When you’re stressed, moving around may be the last thing you feel like doing. But as little as 20 minutes a day of physical activity can reduce stress levels.
Indeed, stressful situations increase the level of stress hormones such as adrenaline and cortisol in your body. These are the “fight or flight” hormones that evolution has hard-wired into our brains and which are designed to protect us from immediate bodily harm when we are under threat. However, stress in the modern age is rarely remedied by a fight or flight response, and so physical exercise can be used as a surrogate to metabolize the excessive stress hormones and restore your body and mind to a calmer, more relaxed state.
Exercise is also a great way to come up with new ideas. Innovators and other successful people know that being outdoors often sparks creativity.
5. Keep a stress diary
Keeping a stress diary for a few weeks is an effective stress management tool as it will help you become more aware of the situations which cause you to become stressed.
Note down the date, time and place of each stressful episode, and note what you were doing, who you were with, and how you felt both physically and emotionally. Give each stressful episode a stress rating (on, say, a 1-10 scale) and use the diary to understand what triggers your stress and how effective you are in stressful situations. This will enable you to avoid stressful situations and develop better coping mechanisms.
Perfectly knowing yourself is the key to preserve you from stress!
6. Manage your time
At times, we all feel overburdened by our ‘To Do’ list and this is a common cause of stress. Accept that you can not do everything at once and start to prioritise and diarise your tasks.
Make a list of all the things that you need to do and list them in order of genuine priority. Note what tasks you need to do personally and what can be delegated to others to do. Record which tasks need to be done immediately, in the next week, in the next month, or when time allows. By editing what might have started out as an overwhelming and unmanageable task list, you can break it down into a series of smaller, more manageable tasks spread out over a longer time frame, with some tasks removed from the list entirely through delegation.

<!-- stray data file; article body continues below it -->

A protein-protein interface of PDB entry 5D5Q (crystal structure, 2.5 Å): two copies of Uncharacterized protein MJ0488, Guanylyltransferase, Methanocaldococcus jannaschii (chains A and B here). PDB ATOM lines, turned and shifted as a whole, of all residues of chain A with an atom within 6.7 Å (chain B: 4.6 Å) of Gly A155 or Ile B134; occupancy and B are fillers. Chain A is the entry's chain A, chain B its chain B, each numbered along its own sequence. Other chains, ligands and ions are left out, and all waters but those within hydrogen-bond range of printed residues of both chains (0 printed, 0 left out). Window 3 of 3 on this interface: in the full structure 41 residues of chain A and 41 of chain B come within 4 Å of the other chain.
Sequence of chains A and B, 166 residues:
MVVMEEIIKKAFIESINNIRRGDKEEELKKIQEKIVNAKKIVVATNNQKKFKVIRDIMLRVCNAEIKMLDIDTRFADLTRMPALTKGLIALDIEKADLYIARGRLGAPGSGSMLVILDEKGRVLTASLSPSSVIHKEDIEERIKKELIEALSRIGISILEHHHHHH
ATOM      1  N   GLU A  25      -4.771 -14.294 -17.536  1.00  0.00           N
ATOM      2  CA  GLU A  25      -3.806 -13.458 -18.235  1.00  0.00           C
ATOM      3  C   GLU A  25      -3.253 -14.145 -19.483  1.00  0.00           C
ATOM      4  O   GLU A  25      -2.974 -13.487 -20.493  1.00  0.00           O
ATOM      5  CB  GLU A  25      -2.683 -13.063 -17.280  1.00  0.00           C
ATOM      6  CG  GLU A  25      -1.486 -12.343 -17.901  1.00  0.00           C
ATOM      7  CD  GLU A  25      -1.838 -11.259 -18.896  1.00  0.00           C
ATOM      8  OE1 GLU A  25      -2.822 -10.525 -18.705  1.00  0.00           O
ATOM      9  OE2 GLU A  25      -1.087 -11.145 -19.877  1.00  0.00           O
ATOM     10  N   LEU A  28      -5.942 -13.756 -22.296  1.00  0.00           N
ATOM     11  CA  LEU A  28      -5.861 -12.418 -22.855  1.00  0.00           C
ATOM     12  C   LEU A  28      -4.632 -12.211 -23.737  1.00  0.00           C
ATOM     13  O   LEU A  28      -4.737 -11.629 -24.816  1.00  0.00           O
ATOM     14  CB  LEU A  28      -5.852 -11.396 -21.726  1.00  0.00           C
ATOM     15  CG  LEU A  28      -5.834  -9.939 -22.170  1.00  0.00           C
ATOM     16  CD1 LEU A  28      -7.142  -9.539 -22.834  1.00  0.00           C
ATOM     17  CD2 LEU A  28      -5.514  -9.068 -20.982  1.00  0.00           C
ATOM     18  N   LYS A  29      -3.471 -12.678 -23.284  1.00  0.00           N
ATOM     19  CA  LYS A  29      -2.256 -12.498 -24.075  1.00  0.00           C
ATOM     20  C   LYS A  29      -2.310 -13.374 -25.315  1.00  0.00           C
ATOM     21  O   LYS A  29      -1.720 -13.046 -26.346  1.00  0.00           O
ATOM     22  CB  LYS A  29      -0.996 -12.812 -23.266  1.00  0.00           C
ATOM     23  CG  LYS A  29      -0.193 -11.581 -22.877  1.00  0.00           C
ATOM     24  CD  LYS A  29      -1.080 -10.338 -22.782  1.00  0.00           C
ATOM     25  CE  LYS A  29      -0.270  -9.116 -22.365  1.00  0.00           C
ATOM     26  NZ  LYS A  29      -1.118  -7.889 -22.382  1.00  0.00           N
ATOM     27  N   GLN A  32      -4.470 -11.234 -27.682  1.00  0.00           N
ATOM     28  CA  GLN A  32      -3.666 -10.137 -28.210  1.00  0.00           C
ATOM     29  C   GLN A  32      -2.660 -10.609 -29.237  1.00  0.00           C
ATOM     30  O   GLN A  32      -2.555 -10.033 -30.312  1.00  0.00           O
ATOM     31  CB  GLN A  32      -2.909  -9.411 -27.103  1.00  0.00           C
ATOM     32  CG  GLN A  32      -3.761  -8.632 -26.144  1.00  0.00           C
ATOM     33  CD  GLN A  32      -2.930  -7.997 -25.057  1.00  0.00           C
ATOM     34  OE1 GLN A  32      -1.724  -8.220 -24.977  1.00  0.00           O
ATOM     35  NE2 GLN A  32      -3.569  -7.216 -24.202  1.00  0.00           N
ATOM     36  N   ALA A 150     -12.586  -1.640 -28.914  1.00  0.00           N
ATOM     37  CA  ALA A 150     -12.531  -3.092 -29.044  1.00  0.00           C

Jumbea is designed to help you have a clear vision of your calendar, and what your upcoming deadlines are. Use it to clarify your mind! Remember as well to create buffer times to deal with unexpected and emergency tasks, and to include time for your own relaxation and well-being.
7. Believe in Yourself
It’s easy to lose confidence if you believe you haven’t achieved anything. Make a list of all the things you’re proud of in your life, whether it’s getting a good mark on an exam or learning to surf. Keep the list close by and add to it whenever you do something you’re proud of. When you’re low in confidence, pull out the list and use it to remind yourself of all the awesome stuff you’ve done.
You’re never going to feel confident if you have negative commentary running through your mind telling you that you’re no good. Think about your self-talk and how that might be affecting your self-confidence. Treat yourself like you would your best friend and cheer yourself on.
Written by Alaia – 19/09/19